Unit Testing Databases with tSQLt Part 1 – Installation and Setup

by Greg M Lucas on 13 October 2011

This is the first in a series of articles about my experiences (re)creating a database project from scratch using the tSQLt unit testing framework. I will be using an open source project I have been playing with on and off for a few years – Log4TSql which is an open source database logging and exception handling block for SQL2005+ Or rather it will be if I ever finish it ūüôā

I’ve used this simple logging¬†framework¬†in some form or other on nearly every project I’ve worked on so it is already tried and tested. However, I think that if I am serious about other people or businesses adopting this I need to support it with a suite of tests that will give some measure of confidence that it does what it is supposed to. I also have some ideas for further improvements and these will definitely need to be properly unit tested.¬† Finally, the fact this this is open source makes it very easy for me to publish all the code and associated tests withoutworrying about intellectual property rights of any of my customers.¬† So having elected to use tSQLt as my testing framework lets’s get started.

The first step to utilising this framework is to download the latest version from the tSQLt download area at SourceForge.¬†The current version at the time of writing is build .11 released on 17th July 2011.¬† In addition to the release notes, this zip file contains two SQL scripts.¬† You will need to run both of these in the development database¬†in which you are planning to start writing unit tests. Remember to select the correct database before running either of these scripts. Don’t do what I did and dump everything in master ūüôā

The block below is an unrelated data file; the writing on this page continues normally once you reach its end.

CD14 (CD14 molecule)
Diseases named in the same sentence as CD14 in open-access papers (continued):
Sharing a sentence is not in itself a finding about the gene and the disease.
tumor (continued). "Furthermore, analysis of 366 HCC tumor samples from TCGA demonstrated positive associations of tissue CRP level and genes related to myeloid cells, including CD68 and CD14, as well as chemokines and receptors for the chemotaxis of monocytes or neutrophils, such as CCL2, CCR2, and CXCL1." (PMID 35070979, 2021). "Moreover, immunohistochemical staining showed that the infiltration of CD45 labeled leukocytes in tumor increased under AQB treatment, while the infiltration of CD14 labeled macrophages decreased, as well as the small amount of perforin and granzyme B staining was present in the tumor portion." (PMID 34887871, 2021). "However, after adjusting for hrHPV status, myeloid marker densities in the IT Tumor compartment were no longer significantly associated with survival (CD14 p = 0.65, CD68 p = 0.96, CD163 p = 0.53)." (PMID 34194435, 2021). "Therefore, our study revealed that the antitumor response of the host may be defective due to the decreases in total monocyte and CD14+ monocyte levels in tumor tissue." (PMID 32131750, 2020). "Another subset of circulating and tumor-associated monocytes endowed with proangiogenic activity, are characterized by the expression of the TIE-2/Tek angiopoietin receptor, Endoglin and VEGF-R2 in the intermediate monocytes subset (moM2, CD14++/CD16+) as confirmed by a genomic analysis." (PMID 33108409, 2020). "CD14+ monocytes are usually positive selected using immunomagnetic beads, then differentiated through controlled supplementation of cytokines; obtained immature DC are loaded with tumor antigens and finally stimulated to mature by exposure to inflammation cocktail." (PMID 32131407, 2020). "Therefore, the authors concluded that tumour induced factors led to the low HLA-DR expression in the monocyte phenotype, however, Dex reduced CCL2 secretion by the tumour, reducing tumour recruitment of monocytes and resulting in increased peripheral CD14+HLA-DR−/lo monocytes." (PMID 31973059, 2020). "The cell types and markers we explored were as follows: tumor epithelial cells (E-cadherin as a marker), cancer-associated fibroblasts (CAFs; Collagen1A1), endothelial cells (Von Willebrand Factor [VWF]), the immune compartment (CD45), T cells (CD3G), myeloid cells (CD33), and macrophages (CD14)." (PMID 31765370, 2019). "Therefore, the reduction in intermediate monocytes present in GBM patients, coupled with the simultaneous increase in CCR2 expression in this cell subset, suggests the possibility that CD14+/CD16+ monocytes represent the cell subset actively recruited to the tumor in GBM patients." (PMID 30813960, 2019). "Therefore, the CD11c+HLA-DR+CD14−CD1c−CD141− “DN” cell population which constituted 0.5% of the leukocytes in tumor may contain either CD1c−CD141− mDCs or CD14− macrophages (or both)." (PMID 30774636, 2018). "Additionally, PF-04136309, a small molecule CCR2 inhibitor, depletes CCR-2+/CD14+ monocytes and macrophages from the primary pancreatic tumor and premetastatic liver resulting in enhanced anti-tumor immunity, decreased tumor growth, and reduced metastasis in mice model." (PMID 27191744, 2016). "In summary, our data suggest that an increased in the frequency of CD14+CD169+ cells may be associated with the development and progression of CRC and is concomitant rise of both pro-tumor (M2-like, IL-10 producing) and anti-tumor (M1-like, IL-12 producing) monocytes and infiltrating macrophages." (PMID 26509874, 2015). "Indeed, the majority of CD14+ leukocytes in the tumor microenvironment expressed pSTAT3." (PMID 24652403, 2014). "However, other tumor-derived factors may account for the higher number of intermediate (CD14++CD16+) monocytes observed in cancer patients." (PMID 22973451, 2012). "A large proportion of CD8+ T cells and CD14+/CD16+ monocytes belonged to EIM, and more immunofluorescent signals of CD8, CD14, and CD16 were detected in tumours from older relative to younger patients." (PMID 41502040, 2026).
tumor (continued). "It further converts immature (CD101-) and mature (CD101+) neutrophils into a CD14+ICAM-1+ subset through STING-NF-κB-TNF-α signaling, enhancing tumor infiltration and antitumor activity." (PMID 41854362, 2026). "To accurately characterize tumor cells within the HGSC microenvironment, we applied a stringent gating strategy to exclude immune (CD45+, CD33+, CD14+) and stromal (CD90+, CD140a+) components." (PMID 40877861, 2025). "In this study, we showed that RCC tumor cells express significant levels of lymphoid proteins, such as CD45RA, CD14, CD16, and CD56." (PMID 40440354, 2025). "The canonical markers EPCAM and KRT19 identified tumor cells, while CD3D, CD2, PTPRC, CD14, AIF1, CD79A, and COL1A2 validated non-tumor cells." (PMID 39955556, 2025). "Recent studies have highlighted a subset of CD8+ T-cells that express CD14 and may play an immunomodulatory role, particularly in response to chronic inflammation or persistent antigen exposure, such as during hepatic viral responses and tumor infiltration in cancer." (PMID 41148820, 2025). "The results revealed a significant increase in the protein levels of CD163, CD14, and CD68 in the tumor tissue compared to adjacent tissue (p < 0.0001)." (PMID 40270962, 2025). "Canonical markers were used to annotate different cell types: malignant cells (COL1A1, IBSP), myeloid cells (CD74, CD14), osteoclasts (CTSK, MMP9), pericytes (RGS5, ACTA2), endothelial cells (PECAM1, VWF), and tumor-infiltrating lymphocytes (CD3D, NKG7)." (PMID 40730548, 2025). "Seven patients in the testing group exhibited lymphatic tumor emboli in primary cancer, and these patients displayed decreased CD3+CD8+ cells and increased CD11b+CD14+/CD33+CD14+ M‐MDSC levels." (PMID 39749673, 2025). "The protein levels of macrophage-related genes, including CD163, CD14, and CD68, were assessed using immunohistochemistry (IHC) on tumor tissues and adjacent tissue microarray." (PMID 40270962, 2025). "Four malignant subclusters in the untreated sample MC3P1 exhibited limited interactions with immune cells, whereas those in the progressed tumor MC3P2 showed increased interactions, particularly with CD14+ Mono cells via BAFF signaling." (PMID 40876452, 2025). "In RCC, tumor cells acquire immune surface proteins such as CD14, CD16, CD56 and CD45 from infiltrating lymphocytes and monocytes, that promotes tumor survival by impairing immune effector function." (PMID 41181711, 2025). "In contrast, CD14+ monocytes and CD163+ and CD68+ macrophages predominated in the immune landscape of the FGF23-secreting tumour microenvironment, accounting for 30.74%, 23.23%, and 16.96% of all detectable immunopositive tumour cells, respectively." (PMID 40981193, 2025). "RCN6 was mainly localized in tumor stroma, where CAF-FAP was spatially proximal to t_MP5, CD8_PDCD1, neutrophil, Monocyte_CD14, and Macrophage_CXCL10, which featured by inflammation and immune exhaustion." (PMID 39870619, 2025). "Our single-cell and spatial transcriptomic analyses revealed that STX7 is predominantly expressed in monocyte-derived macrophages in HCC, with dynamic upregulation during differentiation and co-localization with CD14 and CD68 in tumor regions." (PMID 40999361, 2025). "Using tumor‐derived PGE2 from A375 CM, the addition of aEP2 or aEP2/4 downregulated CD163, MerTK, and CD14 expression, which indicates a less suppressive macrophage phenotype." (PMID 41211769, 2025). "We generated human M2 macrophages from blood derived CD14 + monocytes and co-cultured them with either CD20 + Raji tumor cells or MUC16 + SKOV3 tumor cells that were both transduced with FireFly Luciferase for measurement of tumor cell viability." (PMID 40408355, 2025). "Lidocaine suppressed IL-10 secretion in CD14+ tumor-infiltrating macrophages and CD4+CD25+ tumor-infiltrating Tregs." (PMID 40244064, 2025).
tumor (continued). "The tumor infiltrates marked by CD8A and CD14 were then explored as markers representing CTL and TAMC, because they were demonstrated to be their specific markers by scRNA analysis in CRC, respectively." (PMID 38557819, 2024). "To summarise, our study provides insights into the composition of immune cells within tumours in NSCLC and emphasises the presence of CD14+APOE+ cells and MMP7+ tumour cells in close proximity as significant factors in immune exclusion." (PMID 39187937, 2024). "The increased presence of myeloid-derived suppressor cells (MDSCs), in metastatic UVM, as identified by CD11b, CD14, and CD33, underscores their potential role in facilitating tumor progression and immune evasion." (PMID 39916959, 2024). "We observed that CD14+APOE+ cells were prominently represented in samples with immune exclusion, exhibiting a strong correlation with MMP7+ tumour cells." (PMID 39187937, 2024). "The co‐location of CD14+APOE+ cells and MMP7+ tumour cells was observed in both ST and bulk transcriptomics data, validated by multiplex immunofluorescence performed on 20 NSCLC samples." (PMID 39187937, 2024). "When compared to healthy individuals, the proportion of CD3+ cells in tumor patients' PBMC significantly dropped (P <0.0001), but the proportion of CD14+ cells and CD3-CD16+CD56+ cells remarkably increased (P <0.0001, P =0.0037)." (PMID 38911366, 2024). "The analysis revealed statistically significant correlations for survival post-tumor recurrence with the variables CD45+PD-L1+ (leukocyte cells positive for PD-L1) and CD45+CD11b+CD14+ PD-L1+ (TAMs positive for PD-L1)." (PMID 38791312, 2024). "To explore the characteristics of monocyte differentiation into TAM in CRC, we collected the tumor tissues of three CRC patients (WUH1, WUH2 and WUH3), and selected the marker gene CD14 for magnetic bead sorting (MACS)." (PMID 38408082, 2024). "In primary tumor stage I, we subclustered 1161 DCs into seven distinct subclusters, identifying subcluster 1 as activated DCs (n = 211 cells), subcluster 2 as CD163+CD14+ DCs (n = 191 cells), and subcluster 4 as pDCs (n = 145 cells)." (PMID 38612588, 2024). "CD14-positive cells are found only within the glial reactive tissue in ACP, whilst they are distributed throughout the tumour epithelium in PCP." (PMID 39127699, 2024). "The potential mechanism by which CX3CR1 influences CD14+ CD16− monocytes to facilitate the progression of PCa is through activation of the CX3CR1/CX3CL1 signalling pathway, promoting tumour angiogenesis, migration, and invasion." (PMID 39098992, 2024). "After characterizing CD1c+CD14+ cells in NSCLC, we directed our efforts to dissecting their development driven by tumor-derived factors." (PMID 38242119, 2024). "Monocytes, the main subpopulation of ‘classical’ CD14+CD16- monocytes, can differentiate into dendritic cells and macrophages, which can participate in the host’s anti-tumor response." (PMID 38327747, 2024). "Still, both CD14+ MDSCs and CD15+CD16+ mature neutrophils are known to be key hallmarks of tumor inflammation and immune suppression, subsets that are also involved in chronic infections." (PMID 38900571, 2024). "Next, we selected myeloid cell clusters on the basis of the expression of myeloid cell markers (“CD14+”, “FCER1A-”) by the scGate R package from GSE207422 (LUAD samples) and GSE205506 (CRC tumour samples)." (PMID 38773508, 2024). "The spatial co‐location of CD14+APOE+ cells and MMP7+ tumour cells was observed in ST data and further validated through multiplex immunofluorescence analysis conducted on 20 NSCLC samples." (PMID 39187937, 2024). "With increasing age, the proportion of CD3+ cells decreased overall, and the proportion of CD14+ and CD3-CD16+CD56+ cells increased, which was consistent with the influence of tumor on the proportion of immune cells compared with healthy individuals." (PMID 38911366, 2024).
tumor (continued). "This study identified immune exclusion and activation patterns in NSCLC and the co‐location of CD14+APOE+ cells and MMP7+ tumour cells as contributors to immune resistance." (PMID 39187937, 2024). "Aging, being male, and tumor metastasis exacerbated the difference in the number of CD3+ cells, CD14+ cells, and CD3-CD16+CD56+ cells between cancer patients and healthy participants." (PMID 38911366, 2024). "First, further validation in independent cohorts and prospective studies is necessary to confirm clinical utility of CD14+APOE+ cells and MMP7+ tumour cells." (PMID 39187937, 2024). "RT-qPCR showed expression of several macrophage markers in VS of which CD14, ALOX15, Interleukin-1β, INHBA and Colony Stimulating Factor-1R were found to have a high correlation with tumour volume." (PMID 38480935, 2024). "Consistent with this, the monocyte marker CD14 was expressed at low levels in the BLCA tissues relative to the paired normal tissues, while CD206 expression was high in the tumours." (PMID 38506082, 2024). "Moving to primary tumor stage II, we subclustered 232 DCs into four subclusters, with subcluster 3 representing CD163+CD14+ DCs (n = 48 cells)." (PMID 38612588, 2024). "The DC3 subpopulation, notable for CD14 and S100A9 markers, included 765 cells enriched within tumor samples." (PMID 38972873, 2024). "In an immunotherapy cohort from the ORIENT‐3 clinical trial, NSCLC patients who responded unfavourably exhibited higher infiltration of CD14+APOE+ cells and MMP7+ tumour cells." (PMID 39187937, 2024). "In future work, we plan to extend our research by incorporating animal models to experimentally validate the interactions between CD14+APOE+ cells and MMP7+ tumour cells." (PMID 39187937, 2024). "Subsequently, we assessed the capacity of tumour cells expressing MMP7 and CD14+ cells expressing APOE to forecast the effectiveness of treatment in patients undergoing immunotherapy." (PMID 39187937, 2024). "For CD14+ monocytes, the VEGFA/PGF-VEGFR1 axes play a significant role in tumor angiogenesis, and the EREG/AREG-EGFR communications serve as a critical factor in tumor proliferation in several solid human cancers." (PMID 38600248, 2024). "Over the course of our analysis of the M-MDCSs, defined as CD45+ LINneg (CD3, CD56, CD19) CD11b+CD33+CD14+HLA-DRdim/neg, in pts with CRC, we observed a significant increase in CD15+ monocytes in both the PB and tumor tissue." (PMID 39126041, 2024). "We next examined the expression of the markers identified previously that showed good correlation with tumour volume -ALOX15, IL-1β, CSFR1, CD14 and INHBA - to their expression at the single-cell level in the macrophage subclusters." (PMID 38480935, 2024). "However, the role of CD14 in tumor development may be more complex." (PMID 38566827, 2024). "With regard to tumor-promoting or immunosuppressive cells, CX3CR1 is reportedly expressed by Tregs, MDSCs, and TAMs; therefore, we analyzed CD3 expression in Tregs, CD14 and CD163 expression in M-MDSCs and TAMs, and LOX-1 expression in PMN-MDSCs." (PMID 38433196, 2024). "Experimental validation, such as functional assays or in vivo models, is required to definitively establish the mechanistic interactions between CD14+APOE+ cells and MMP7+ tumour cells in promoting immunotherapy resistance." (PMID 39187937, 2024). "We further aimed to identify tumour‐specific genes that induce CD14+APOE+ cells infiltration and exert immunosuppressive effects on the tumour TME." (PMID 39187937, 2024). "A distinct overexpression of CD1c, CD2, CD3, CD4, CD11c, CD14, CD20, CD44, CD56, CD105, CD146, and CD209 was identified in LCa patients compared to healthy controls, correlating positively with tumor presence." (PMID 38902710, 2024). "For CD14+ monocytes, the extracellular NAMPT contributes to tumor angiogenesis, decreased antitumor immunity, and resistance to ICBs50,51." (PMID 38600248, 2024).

• SetClrEnabled.sql – Enables CLR if not already enabled.¬† It also sets TRUSTWORTHY ON which allows CLR routines a much deeper level of acces to run on your SQL Server instance.¬† This is unlikley to be something you would want to do in production but in a¬†DEV environment it should be fine – and you shouldn’t be writing or running¬†unit tests anywhere other than¬†DEV anyway.
  • ¬†tSQLt.class.sql – this sets up the schemas, ant tables and all modules (both CLR and SQL) which make up the complete unit-testing framework

Run the above scripts in the order listed and from the second script you will see something like this:

Compiled at 2011-10-08 18:06:27.230
The module 'DefaultResultFormatter' depends on the missing object 'tSQLt.TableToText'. The module will still be created; however, it cannot run successfully until the object exists.
The module 'RunTestClass' depends on the missing object 'tSQLt.Run'. The module will still be created; however, it cannot run successfully until the object exists.
The module 'Run' depends on the missing object 'tSQLt.Private_RunTestClass'. The module will still be created; however, it cannot run successfully until the object exists.
The module 'Private_RenameObjectToUniqueName' depends on the missing object 'tSQLt.SuppressOutput'. The module will still be created; however, it cannot run successfully until the object exists.
The module 'SetFakeViewOff' depends on the missing object 'tSQLt.Private_SetFakeViewOff_SingleView'. The module will still be created; however, it cannot run successfully until the object exists.

You can safely ignore the reported object dependency warnings and on successful execution your database structure (assuming you have nothing else in it) will look like this:

Screenshot of SQL Server Management Studio showing some of the tSQLt objects created by the release script

That’s it, tSQL is installed and ready to go and¬†you are now ready to write your first test – which I will cover in the next post in this series .

I think that the only thing that is missing from the release package is a means of reverting to the pre-tSQLt state.¬†¬†So I have provided this tSQLt Removal Script which will remove all traces of tSQLt from the selected database.¬† The only thing this script won’t do is revert the CLR related changes since they may have already been enabled and you won’t thank me if this script turns everything off.¬† UPDATE: The removal script will work with versions up to v.0.12.¬† With effect from v1.0.4351.28410, tSQLt comes with a built in uninstaller sproc called [tSQLt].[Uninstall].

In the meantime, you can check out the Quick Start Guide or, for more detail the tSQt User Guide.

In Part 2 we will begin writing our first tests.

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